Tailoring PT Needs

Center focuses on women, but has expanded

You’re catching up with a gaggle of gal pals when one of them shares a coffee-spewing laugh. But, you also unintentionally release something else – a bit of urine. Many of us have laughed over such an incident, but for some, it’s no joking matter.

It can prohibit you from attending social events and otherwise alter your life.

Yes, some of the problems associated, for instance, with childbearing and aging can cause embarrassment and physical pain for women.

But, there are also remedies, according to JENNIFER WHALEY SHEPHERD, a physical therapist who started PHYSICAL THERAPY FOR WOMEN Lymphedema & Pelvic Rehab Center, which was opened in 2001 as a way to serve women and their specific physical therapy challenges.

In the late 1990s, Shepherd was working at a hospital outpatient PT clinic in Western Carolina. She started a women’s health program there, and it grew to include PT for women with pelvic floor issues.

“It just kind of grew by diagnosis until I really saw the need … for physical therapy for women throughout the lifespan,” she recalls.

“We’re unique,” she says of women’s needs, “and we have different changes that occur to us throughout our lives. I just felt like it was important to recognize that we need someone who is specifically trained in treating these issues – whether it’s pelvic floor dysfunction or osteoporosis or everything through the childbearing years.”

There was a need, and she filled it, continuing to learn so she could better serve the population with whom she enjoyed working.

Shepherd moved back to Wilmington in 2000 “and there was no one doing this in this area, and I said, ‘Hey, that’s something I want to provide for people in this community, as well.’”

The following year, Shepherd opened Physical Therapy for Women on Oleander Drive (they moved to their current location at 1630 Military Cutoff Road in 2015).

“I wanted to provide an environment where women of all ages, of all situations, really felt comfortable and could maximize their rehab potential and to provide an environment where they felt they could ask any questions,” says Jennifer Whaley Shepherd, the physical therapist who started Physical Therapy for Women Lymphedema & Pelvic Rehab Center.

It worked, and soon she learned others needed these services, too.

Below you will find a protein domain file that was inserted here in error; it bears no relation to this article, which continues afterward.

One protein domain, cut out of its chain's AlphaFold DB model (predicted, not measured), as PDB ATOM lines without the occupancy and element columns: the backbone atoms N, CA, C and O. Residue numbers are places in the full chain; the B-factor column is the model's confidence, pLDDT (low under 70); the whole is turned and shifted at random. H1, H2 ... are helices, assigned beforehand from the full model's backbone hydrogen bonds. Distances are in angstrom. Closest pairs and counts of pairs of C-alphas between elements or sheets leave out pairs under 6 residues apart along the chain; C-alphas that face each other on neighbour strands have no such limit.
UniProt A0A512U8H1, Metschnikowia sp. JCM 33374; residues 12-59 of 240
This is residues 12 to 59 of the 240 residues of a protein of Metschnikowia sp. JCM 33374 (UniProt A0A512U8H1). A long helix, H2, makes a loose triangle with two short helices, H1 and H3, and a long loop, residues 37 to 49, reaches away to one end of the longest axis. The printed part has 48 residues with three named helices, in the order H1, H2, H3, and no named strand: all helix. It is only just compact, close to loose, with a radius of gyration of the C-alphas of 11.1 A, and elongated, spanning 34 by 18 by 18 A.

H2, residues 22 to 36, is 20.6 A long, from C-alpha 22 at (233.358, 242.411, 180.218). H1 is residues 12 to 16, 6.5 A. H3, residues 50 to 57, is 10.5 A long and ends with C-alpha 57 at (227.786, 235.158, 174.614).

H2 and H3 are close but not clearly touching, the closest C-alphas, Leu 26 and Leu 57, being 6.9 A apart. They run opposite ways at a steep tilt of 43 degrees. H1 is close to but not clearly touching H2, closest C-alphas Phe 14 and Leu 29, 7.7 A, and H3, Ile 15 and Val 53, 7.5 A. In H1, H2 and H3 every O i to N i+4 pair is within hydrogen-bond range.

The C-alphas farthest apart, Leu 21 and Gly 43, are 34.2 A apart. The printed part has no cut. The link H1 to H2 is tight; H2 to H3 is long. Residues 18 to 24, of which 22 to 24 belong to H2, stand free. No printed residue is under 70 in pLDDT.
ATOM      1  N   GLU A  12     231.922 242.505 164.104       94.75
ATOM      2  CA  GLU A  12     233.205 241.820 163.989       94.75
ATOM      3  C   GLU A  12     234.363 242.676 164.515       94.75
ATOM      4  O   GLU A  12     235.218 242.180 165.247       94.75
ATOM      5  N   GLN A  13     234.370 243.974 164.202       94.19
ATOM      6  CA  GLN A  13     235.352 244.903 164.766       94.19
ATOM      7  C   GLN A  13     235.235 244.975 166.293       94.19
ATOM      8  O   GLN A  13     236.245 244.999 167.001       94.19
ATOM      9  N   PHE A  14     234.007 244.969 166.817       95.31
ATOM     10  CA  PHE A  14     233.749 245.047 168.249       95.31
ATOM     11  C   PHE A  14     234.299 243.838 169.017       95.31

“What we found is we were getting a lot of referrals for men despite the fact that it says Physical Therapy for Women,” Shepherd says. “Physicians said, ‘Hey, my male patients have pelvic floor dysfunctions, they’re having pain during intercourse, they’re having urinary leakage, they’re having problems with their bowels, they’re having lymphedema due to prostate cancer.”

In 2015, when the center moved to its current location, the building size increased and now has two separate “wings,” one for female patients and one for male patients, each with their own treatment rooms and gym space, where everything is very private.

The number of treatment rooms expanded from six to fifteen. So, rather than detract from their mission to provide quality care for women, they’ve enhanced it by providing services to men and children, too. She estimates women make up 90 percent of her business.

Over the past seventeen years, the company has grown in other ways, as well. Shepherd started the business with herself as the only physical therapist.

In January, there will be eleven.

Their services today include those that address: general physical therapy, incontinence, pelvic pain, lymphedema management, abdominal/breast/pelvic surgery, prenatal/postpartum issues, pediatric bowel/bladder dysfunction, osteoporosis, fibromyalgia, gastric bypass rehabilitation, and orthopedic rehabilitation.

Shepherd has also increasingly gone out into the community to perform what she sees as a vital service: educating the public about their health and their bodies, as well as the ways they can improve the quality of life by becoming informed participants in their health.

So, with the expanded audience does Shepherd plan a name change for the center?

“Although we have been known in Wilmington for the past seventeen-plus years as Physical Therapy for Women,” Shepherd says, “we have considered slightly changing our name to better represent the growing number of services we provide to women, and now men and children as well.”

To view more of photographer Terah Wilson’s work, go to terahwilson.com.

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Categories: Health